UH and HTTA Host Luncheon Seminar on Business Survival with Acclaimed Information Management Speaker Thomas Davenport

University of Hawaiʻi
Luke Kirch, 547-5898
Hawaiʻi Technology Trade Assoc.
Kristen Cabral, (808) 956-5039
University and Community Relations
Posted: Dec 26, 2001

Two programs of the University of Hawaiʻi at Manoa‘s College of Business Administration — the Pacific Asian Center for E-Commerce & Entrepreneurship and the Hawaiʻi International Conference on System Sciences (HICSS) — are joining with the Hawaiʻi Technology Trade Association to present a special business and technology luncheon with guest speaker Thomas Davenport, author of "The Attention Economy" and acclaimed speaker on knowledge and information management.
Monday, January 7, 2002
11 a.m. check-in; 11:30 a.m. lunch; Noon program
Plaza Club
900 Fort Street Mall, 20th Floor
$25 HTTA Members/UH Faculty & Staff
$30 Non-members
$12 Students
Deadline to register is Thursday, January 3, 2002. Contact Luke Kirch at 547-5898 or e-mail lukek@htta.org to register or for more information.

PROGRAM:  The seminar, "Business Survival: How to Capture and Retain Employee and Customer Attention," will address how businesses can effectively capture and hold the attention of information-flooded employees, consumers and stockholders, to boost productivity, revenues and efficiency. Attendees will learn how to measure attention and deploy attention-getting technologies and strategies to critical business areas such as e-commerce, organizational change, information management, and strategy. Attention management can help firms motivate employees, win customer loyalty on the web, sell products or services more effectively, and impress investors.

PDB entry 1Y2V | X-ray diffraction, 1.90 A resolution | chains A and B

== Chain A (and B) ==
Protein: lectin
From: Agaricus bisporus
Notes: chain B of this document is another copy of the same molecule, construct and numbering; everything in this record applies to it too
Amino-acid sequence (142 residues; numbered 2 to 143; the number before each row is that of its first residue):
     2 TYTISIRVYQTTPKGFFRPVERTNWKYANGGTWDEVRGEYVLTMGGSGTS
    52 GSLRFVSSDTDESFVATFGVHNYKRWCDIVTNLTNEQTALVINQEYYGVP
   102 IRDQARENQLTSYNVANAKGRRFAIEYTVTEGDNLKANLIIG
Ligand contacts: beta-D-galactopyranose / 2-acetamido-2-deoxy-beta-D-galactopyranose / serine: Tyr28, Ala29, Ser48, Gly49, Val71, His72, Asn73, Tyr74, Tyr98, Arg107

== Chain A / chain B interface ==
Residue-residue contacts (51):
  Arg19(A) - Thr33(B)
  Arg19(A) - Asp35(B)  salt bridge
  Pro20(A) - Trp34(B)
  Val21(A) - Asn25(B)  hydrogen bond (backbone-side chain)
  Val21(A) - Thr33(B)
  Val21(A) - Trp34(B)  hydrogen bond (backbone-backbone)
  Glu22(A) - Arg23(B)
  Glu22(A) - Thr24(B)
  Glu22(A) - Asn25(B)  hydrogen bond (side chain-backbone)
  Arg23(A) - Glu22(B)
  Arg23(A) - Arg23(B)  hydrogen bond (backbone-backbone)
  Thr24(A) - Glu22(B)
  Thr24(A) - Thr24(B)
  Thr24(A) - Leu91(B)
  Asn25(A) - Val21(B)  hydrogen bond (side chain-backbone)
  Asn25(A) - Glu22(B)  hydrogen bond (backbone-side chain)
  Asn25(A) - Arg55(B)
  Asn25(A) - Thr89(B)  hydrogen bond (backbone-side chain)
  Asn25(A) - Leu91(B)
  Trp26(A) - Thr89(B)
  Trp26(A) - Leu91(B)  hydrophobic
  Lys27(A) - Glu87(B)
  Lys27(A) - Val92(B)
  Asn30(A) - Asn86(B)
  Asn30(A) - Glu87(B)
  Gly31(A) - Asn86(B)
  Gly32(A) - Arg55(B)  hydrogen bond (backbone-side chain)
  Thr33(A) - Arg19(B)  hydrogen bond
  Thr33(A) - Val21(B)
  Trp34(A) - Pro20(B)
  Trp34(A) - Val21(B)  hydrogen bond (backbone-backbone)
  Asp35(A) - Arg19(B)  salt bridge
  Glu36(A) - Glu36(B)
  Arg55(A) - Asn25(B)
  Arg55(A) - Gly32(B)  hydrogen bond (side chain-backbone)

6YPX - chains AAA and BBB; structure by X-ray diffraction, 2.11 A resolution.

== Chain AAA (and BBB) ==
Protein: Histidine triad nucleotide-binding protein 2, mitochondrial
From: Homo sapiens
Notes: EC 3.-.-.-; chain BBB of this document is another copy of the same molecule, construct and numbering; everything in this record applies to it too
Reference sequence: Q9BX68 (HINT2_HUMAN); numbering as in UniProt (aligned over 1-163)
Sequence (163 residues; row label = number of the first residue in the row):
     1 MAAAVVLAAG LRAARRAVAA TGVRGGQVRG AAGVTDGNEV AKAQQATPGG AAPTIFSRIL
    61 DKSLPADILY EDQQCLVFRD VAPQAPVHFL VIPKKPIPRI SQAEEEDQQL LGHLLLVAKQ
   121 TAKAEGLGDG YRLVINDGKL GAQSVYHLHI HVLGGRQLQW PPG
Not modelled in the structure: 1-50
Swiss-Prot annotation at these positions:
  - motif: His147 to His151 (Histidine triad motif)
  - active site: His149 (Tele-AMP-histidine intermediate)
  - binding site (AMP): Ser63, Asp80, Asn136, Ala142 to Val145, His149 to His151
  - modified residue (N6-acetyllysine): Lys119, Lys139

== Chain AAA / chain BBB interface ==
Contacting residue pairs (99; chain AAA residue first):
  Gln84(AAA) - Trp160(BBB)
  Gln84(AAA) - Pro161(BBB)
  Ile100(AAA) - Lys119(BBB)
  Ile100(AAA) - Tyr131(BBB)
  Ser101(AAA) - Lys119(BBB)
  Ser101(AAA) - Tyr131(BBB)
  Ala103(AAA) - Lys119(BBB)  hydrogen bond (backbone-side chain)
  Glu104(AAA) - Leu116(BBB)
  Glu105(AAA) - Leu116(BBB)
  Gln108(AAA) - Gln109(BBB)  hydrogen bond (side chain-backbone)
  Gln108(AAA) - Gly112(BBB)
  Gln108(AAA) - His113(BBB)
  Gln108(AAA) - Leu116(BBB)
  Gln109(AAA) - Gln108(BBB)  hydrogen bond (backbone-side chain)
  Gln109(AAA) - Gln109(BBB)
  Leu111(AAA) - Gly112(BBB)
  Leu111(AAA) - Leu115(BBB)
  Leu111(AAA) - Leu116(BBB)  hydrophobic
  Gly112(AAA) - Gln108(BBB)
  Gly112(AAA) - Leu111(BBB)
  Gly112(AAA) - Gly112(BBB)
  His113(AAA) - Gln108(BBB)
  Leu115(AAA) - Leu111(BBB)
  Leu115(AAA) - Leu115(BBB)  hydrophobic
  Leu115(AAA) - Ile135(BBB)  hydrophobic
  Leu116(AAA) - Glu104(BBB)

ABOUT THE SPEAKER:  Thomas Davenport is director of the Accenture Institute for Strategic Change and a Distinguished Scholar in Residence at Babson College. He is a widely published author and acclaimed speaker on the topics of information and knowledge management, reengineering, enterprise systems, and electronic business and markets. His latest book, co-authored with John Beck, is "The Attention Economy," which describes how individuals and organizations can manage "the new currency of business."

Davenport obtained his doctorate from Harvard University in organizational behavior and has taught at the Harvard Business School, the University of Chicago, Dartmouth‘s Tuck School of Business, and the University of Texas at Austin. He has also directed research centers at Ernst & Young, McKinsey & Co., and CSC Index.

Davenport is in Hawaiʻi as a featured speaker for the University of Hawaiʻi at Manoa‘s College of Business Administration‘s 35th Hawaiʻi International Conference on System Sciences (HICSS). The conference is one of the top in the world, providing leaders and scholars in information, computer, and system sciences a venue to exchange ideas, discuss research, and explore applications and techniques. Last year‘s conference attracted participants from 34 countries with more than half from countries outside the United States. This year‘s conference will be held January 7-10, 2002, at the Hilton Waikoloa Village on the Big Island. For more information about HICSS, visit the conference website at www.hicss.hawaii.edu.